US must be ready to intervene in Kashmir
30 May 2001
The Asian Age
Ashish Kumar Sen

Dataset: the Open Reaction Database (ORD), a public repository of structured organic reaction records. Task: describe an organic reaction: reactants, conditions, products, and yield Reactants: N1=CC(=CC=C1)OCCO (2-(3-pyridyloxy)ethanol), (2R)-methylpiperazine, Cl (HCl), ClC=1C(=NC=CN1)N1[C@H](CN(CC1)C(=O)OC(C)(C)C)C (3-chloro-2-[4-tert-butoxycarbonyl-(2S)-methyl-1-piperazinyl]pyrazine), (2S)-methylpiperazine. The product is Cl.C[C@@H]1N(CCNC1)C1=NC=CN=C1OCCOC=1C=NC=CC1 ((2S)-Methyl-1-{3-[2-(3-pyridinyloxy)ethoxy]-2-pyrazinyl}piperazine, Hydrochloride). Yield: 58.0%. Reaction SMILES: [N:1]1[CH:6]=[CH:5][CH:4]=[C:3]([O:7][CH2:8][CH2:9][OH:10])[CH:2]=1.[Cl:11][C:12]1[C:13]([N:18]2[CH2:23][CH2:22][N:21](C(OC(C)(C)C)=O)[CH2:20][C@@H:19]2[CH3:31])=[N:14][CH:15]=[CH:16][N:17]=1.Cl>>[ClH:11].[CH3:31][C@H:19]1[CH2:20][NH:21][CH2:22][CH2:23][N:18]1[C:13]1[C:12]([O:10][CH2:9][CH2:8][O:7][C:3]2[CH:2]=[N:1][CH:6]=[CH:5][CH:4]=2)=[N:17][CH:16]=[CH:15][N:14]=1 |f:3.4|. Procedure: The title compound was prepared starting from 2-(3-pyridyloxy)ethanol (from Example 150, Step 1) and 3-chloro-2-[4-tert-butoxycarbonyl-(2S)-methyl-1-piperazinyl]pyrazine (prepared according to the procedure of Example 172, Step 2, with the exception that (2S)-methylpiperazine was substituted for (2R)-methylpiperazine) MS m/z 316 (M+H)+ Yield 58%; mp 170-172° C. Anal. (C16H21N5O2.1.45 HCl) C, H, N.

San Francisco: The United States of America must be prepared to intervene “more weightily” in Kashmir if India and Pakistan appear headed for war, according to Prof. Stephen P. Cohen, a senior fellow in foreign policy studies at the Washington D.C.-based Brookings Institution. In a recent policy brief, Moving Forward in South Asia, Prof. Cohen said the key to an effective American policy in South Asia was the deepening of Washington’s engagement with India and Pakistan. The report comes on the heels of Prime Minister Atal Behari Vajpayee’s invitation to Pakistan Chief Executive General Pervez Musharraf to come to New Delhi for talks. Kashmir will be one of the issues discussed in the proposed meeting. Prof. Cohen said the US should “work with allies and friends to prepare for a time when the parties involved in the Kashmir conflict are amenable to outside help. In the meantime, the United States should actively encourage discussion of alternative solutions to the Kashmir problem, but remain impartial.” Saying the conflict in Kashmir threatened to spill into nearby regions and raise deep concern in China, Iran, Russia, and the Central Asian republics, Prof. Cohen cautioned Kashmir was also a possible “trigger point” for an India-Pakistan nuclear war. And as long as Pakistan continued its support to the militants operating in Kashmir, the risk of an expanded conflict in both regions remained high. “Washington should make a serious attempt to work with Islamabad, reserving the option of developing a more confrontational policy if cooperative efforts fail,” he suggested. Calling Kashmir South Asia’s “critical problem” Prof. Cohen explained, “Pakistan is too weak to seize Kashmir, but is able to stoke violence in the Valley, while India is strong enough to retain Kashmir, but has not been able to govern it properly.” He was also critical of the Kashmiri leadership, which he said was “weak and confused.” Admitting neither the US nor the United Nations could impose a solution in the region, he suggested the US could take a number of steps. It could: Urge India to start a meaningful dialogue with Kashmiri leaders of all political persuasions, offer assistance to New Delhi to increase counter-terrorism and make the case to Islamabad that continued support for non-Kashmiri and terrorist groups would qualify it for inclusion on the list of states that support terrorism. Acknowledging resistance in Washington to increasing US involvement in either the Afghanistan or Kashmir conflicts, Prof. Cohen said this view was “short-sighted.” “Neither dispute is ready for resolution or for a major American role as mediator or peacemaker. But if the current situation continues, it is likely that other countries will be drawn into the Afghanistan problem, and that the Kashmir dispute eventually will lead to another India-Pakistan war. Besides the obvious consequences in Kashmir, the conflict carries the danger of a nuclear confrontation,” he added. Prof. Cohen suggested that while the crises in Afghanistan and Kashmir were unlikely to be resolved quickly, the US should notch up its level of engagement in these disputes. Besides re-engaging both India and Pakistan in strategic terms, he said Washington must overhaul current regional sanctions policy, seeking in return Indian and Pakistani compliance with missile and nuclear proliferation regimes, and should assist them in reducing the risk of accidental nuclear detonation and missile launches. Saying President George W. Bush’s “go-slow policy” towards South Asia was understandable, Prof. Cohen added, “But critical policy questions must be addressed now, immediate attention should be given to strengthening and restoring relations with India and Pakistan.” Acknowledging an improvement in bilateral ties between New Delhi and Washington towards the end of President Bill Clinton’s term in office, Prof. Cohen however added, “As Mr Clinton left office, there was no agreement on what constituted a ‘natural’ alliance. There was little progress in resolving the nuclear problem.” He said the Bush administration should, at the very least, adhere to the timetable set by Mr Clinton and Mr Vajpayee. “This would mean a ‘summit’ meeting this year and perhaps a visit to India by President Bush in 2002.” While America should pursue an “India First” policy in South Asia, this should not become an “India Only” policy, nor should India be given a veto over American relations with Islamabad, Prof. Cohen remarked in his report.